Courtesy of Siddharth Chatterjee
My conversation with Siddharth Chatterjee, Yale NUS ’21, was the kind you hope to have at 10:00 p.m. on a Tuesday night but cannot always find.
We spoke about everything. Home, utility, American humor, consumerism, language, ego. As a semester exchange student, Siddharth is already halfway through his Yale career and knows it. “If I could attend a different college every year, I would.” Siddharth recognizes the way he is endowed with the miraculous experience of novelty and maturity. New Haven is new but being a college student isn’t. For much of our conversation, I listened in awe, noting the way he moves with the kind of ease I imagine his namesake to have practiced. Siddharth is quick to laugh and slow to answer, taking time to contemplate his response to my questions.
We talk about performance. Siddharth is a member of the Fifth Humor comedy sketch group, spending his evenings practicing ways to make people laugh. While educated in English at a boarding school in rural India, sans technology, Siddharth is still tasked with understanding the “cultural context” of American humor. But perhaps Siddharth’s humor transcends culture. He is, after all, a self-identified storyteller, taking classes in politics, ethics, screenwriting and philosophy so as to one day tell a story that might just make sense of it all. His intellectual virtuosity is unsurprising, considering that Siddharth comes from a family of academics. His father is a professor of organization behavior, and his sister is a graphic artist and climate change activist. And yet Siddharth wisely grapples with the object of “performance.” He is not quite comfortable with how comedy, the experience of introducing yourself to a new community and perhaps human life at-large require constant performance. Maybe the source of this discomfort, he postulates, is the way the performative self becomes one with the authentic. “The Greek word for identity means continued being. What you do every day is what you become, so I’m not sure what I would be if not for my performed self.”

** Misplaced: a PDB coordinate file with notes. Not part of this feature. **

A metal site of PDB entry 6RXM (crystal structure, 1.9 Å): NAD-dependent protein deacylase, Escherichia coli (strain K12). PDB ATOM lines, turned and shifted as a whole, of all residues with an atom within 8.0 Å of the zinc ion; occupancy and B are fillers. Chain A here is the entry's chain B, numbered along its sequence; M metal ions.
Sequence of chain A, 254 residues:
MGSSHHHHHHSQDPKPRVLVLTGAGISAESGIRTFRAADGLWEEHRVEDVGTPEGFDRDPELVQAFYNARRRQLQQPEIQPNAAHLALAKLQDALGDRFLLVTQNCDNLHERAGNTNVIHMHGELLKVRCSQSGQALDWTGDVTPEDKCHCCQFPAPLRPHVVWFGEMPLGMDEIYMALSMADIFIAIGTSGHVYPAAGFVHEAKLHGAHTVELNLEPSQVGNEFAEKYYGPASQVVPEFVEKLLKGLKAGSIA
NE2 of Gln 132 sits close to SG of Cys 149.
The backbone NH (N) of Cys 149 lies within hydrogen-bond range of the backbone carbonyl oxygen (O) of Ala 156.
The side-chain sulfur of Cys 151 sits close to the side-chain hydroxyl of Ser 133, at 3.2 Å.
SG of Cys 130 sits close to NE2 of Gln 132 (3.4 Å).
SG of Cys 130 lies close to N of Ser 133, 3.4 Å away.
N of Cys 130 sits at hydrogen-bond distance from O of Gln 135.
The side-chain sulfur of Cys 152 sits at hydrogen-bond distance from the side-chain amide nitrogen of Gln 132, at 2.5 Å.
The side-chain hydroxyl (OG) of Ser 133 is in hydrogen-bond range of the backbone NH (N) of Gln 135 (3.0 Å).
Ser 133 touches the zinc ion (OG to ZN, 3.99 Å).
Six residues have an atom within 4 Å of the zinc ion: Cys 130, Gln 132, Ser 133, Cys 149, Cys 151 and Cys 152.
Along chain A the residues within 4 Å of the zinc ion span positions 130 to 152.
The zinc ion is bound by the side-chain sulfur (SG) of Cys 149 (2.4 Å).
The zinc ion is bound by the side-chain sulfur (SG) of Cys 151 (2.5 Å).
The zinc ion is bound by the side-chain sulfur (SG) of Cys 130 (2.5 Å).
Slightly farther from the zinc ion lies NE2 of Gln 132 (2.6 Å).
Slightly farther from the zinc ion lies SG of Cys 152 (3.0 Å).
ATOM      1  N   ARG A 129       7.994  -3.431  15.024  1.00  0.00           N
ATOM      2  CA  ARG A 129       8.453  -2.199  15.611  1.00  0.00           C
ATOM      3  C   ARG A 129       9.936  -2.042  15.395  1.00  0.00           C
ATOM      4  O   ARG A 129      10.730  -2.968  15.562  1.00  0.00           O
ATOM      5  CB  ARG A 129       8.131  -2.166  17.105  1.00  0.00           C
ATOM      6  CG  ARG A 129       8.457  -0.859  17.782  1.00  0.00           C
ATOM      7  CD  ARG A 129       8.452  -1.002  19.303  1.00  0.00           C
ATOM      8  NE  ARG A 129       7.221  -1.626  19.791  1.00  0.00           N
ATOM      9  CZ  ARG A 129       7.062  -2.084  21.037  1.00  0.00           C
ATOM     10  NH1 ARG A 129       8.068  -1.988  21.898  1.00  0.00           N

For all the ways Siddharth scrutinizes his performative self, inhibitions and ego, he also believes one can best achieve utility by tending to other people’s happiness and the moment itself. He is a student of Gandhi, a thinker he encounters for a third time in his “Moral Choices in Politics” class. Siddharth advocates for weighing how one pursues an objective and the objective itself equally. And perhaps this is where I stand in greatest admiration of the person I have only just met: Siddharth seems to contemplate practice at every turn.
Early in our conversation, he mentions how difficult it is to be present at Yale given the robust opportunity and stimulation. Thus, when faced with a rainy walk on the way to the interview, Siddharth chooses to walk slowly, without earbuds, letting the cool drops of water wake and ground him in the moment. It is these kinds of decisions that illustrate Siddharth’s sustained consciousness; I left the interview feeling that few of us exist in the waking life as continually as my new friend. We can, however, hope his notions are distilled to the masses. One day, Siddharth wants to teach. He is fascinated with the mundane stuff, “everyday life,” as he calls it. He frames his interest as how one’s vision of the self dictates identity and who we become, a concept nearly Aristotelian in its emphasis on training the self. But Siddharth presents his notions with ease and humility instead of ceaseless striving. He is quick to admit what he doesn’t do (practice vegetarianism) and how he wants to be more conscious (seeing an animal in pain instead of a piece of a cooked chicken).
Despite his impressive contemplation, Siddharth isn’t esoteric or pretentious; he’s real and kind. He recounts a conversation with a friend about intentionality and productivity, the same one we’ve all had about how little we’ve accomplished in the day, choosing distractions instead. Yet Siddharth and his friend offer a profound take on this dilemma: “If we watched a movie together at the end of the day, we would be happy about that, but the same action at a different time makes all the difference.” They conclude with the solution of intention. “If you do anything with intention, everything there is to know in the world seems to be present in that moment. Washing a dish shows you the circularity of life. Everything you are looking for is already present in the moment.”
It is with this intention that Siddharth seems to approach everything from Punjabi rap, his current musical obsession, to 1:00 AM trips to GHeav with the friends he has made and must leave at the end of the semester. I could never do Siddharth justice — there is too much color and light for something as static as a profile. But if there is one thing I know for certain, it’s this: I wish Yale had more time with Siddharth, more time for him to make us laugh and to make us think. But I think that Siddharth is the kind of person you can encounter once and never forget.